Monday 8 October marks the start of Mental Health Awareness Week here in NZ. This year’s theme is: Let nature in, strengthen your wellbeing – Mā te taiao kia whakapakari tōu oranga!
The goal is to remind us how our natural environment can grow, support and nurture our wellbeing and to encourage us to get away from stimulating urban settings and surround ourselves with a natural environment.
Research in a growing scientific field called ecotherapy has shown a strong connection between time spent in nature and reduced stress, anxiety, and depression. The research suggests that by spending more time in a natural setting we can reduce our stress level, and rejuvenate our mind and body and increase our happiness. Intuitively we know this. In a study cited in the book Healing Gardens, researchers found that more than two-thirds of people choose a natural setting to retreat to when stressed because, it made them feel better emotionally.
Connecting with nature doesn’t necessarily mean we have to lace up our tramping boots. Our time with nature could be something as simple as sitting in our garden, strolling through a nearby park, taking a walk beside the river, watching the waves roll in on the beach, wandering through a forest, all of these activities can deliver the same benefits as time spent in the ‘great outdoors.
Did you know the Japanese have a lovely name for time spent in a forest, taking in the atmosphere? They call it ‘forest bathing’ (Shinrin-yoku). The benefits of forest bathing in helping lift mood is supported by research. A 2010 study published in Environmental Health and Preventive Medicine, found that participants who walked in a forest had lower blood pressure and levels of cortisol (a.k.a. the stress hormone) afterwards than those who strolled through a city environment.
When we interact with nature we, by default, combine the stress relieving benefits of being in a natural setting with the stress relieving benefits of movement/exercise. So we get double the benefit – how good is that!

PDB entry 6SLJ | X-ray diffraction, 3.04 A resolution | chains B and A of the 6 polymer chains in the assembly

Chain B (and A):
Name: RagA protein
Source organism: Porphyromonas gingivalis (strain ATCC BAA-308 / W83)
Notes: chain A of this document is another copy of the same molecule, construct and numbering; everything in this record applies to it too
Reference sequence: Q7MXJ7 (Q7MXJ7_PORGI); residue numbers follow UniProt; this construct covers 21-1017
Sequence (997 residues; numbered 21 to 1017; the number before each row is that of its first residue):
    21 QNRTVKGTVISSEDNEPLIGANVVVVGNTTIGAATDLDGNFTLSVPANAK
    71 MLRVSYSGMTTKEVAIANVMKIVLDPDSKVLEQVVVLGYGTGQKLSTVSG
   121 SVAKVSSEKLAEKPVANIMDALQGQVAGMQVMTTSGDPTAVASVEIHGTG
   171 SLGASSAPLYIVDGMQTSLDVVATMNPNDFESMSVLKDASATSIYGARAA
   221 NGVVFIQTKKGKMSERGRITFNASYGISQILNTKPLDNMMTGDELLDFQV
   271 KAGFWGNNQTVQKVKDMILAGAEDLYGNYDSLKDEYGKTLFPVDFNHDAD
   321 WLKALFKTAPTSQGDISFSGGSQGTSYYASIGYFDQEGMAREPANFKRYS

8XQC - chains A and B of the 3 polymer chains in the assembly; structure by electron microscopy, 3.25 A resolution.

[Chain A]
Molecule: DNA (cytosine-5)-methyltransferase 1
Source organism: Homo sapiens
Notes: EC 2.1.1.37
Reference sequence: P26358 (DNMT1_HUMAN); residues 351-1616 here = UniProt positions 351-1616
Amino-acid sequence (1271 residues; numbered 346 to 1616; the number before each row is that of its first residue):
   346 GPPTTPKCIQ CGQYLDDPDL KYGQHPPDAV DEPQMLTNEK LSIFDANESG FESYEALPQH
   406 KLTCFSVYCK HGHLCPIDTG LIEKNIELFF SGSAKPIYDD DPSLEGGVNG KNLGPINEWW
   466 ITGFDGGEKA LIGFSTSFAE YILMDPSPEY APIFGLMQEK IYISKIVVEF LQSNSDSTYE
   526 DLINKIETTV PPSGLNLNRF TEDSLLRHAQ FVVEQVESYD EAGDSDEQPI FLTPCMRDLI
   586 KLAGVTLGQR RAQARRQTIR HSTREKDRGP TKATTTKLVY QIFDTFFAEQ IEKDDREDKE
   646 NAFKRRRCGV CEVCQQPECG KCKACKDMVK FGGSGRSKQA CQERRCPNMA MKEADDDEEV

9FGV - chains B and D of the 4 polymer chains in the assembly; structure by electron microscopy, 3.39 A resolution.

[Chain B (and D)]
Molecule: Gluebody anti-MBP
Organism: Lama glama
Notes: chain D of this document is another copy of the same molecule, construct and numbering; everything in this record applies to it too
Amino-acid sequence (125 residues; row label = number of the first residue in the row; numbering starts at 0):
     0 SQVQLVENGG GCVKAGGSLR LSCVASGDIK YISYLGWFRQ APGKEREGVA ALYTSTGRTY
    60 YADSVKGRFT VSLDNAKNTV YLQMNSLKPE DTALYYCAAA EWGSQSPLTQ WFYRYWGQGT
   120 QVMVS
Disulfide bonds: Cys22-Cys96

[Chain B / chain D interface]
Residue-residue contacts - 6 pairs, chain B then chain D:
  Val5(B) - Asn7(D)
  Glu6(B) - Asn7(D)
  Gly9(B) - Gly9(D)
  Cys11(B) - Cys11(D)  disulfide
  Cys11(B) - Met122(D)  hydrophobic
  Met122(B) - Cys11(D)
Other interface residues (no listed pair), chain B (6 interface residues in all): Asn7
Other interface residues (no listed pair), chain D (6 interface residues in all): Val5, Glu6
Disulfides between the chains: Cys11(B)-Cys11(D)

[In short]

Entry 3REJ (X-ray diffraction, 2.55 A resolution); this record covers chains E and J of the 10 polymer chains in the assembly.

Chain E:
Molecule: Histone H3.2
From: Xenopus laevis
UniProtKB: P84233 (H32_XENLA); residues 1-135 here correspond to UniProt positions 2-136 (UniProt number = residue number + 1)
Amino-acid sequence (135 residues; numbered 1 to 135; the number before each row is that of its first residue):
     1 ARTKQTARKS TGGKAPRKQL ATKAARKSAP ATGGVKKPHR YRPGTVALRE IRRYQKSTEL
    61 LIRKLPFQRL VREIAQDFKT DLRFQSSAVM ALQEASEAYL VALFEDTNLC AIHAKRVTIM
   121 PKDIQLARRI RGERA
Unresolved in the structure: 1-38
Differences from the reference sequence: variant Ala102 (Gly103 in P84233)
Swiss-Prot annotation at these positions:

If you can’t find time to get out of the office and into a park or sit under a tree, don’t worry all is not lost. Studies have found that:
just looking at pictures of nature can have a positive impact on our mood and stress level. In a 2012 study conducted in waiting rooms at a Dutch hospital, patients who were exposed to either real plants or posters of plants experienced less stress, compared to people who saw neither.
just placing a plant of some kind in a room can have a significant impact on people’s level of stress and anxiety. So perhaps pop a pot plant on or beside your desk.
How much time with nature is enough? "Anything from 20 to 30 minutes, three days a week, to regular three-day weekends in the woods is helpful," says Dr. Jason Strauss, director of geriatric psychiatry at Harvard-affiliated Cambridge Health Alliance. He says, "The point is to make your interactions a part of your normal lifestyle."
And don't feel you have to go it alone. A 2014 study found that group nature walks were just as effective as solo treks in terms of lowering stress and depression and improving overall mental outlook.
Remember, the key to managing your stress level is to introduce regular recovery periods into your life so that your mind and body can relax-and-unwind. Spending time in nature is a brilliant and simple, yet highly effective way of providing your mind and body with a restorative recovery period.
So let’s make it our goal to get out there and let nature into our lives.
If worry, anxiety or stress are causing ongoing problems in your life, give me a call me on 021 056 8389 or email firstname.lastname@example.org and let's explore how I can help you reduce and control your stress or anxiety.
REMEMBER - "When you change your mind you change your life."
Tony helps individuals to harness the power of their mind to achieve success and well-being in life, work and business. Tony's particular area of expertise lies in helping people to 'change their minds' so they gain freedom from worry, anxiety and stress, overcome limiting beliefs and unhelpful habits. Tony’s solution focused approach to coaching uses a range of techniques drawn from the fields of solution focused coaching, neuroscience, positive psychology and clinical hypnosis.